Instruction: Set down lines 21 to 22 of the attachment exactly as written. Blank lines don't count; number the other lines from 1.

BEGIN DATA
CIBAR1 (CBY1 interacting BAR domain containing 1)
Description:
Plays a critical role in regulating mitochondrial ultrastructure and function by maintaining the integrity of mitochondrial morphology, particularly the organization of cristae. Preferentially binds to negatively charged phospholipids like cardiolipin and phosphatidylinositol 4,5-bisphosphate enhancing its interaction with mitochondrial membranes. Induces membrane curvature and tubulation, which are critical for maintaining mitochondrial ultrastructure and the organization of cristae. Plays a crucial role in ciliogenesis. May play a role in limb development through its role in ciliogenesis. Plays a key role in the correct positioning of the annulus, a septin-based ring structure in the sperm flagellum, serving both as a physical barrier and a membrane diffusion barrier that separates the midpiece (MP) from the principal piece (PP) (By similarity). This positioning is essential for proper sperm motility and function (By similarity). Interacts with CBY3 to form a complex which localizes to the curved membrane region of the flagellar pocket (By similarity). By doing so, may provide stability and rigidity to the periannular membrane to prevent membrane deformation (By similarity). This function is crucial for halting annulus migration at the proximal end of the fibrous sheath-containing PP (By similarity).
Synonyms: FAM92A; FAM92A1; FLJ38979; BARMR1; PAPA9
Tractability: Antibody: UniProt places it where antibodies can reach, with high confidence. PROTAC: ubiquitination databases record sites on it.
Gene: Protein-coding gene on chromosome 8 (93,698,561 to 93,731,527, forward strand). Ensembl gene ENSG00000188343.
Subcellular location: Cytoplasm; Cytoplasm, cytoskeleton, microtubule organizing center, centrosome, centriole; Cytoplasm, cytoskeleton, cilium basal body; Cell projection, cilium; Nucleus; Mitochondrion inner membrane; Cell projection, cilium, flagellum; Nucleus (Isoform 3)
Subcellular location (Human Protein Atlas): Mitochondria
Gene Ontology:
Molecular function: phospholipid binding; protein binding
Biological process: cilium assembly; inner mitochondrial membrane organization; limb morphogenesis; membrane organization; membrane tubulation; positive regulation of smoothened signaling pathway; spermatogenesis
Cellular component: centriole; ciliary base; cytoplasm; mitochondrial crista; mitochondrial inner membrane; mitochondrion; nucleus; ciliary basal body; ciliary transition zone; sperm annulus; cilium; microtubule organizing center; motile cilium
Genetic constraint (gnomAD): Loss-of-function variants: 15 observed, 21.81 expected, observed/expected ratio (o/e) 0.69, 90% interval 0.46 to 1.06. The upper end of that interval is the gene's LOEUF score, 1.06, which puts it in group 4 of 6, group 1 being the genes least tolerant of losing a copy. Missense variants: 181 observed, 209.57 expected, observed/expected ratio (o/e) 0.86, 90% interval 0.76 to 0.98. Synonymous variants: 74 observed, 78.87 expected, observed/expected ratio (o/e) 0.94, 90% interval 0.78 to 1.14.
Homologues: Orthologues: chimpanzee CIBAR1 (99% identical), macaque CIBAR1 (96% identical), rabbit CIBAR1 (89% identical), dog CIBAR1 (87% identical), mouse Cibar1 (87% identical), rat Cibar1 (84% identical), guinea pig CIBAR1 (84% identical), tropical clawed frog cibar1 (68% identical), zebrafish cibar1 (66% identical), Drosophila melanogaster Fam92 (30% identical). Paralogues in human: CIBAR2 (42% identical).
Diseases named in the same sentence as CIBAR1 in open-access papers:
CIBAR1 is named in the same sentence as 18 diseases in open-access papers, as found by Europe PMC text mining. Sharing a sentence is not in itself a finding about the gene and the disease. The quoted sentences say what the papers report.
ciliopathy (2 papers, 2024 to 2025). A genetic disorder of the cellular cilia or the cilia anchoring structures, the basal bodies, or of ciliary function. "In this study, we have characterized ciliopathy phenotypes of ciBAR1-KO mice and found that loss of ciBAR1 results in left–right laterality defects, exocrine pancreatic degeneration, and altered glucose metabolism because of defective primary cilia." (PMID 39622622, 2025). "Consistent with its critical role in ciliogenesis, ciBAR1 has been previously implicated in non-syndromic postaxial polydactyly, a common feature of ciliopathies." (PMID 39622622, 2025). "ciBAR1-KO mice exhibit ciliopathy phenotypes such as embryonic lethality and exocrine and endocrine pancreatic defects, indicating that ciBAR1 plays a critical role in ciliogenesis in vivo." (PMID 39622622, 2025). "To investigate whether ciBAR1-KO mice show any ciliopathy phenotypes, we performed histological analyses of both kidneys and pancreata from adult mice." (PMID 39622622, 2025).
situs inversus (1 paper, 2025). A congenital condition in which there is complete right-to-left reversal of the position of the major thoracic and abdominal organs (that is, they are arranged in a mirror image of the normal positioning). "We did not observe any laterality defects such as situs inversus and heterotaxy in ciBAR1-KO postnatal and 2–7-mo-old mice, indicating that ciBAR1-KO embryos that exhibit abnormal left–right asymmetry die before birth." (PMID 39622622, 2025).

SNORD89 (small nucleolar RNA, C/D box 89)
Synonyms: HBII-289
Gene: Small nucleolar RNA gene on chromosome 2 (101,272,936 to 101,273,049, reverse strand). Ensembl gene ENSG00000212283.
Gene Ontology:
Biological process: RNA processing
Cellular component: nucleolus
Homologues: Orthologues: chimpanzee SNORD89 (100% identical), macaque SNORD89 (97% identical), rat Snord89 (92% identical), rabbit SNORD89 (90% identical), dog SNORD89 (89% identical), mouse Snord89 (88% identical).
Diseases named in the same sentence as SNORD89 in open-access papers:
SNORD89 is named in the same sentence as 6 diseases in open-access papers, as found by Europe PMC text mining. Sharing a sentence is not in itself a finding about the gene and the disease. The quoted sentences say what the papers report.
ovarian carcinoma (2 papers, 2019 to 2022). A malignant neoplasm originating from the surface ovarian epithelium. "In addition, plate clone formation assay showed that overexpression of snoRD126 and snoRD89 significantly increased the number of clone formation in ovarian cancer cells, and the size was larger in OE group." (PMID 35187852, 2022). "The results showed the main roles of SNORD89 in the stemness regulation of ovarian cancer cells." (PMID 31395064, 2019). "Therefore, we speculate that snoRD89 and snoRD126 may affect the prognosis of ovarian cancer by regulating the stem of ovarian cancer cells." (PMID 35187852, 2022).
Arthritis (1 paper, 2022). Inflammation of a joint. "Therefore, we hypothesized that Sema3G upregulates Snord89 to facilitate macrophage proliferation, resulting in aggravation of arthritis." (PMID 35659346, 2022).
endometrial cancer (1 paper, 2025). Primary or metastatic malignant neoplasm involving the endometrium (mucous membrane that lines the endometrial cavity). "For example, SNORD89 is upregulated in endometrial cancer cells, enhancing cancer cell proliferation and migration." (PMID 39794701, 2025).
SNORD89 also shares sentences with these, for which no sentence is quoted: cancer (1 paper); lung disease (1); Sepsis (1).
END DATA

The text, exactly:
Gene: Small nucleolar RNA gene on chromosome 2 (101,272,936 to 101,273,049, reverse strand). Ensembl gene ENSG00000212283.
Gene Ontology: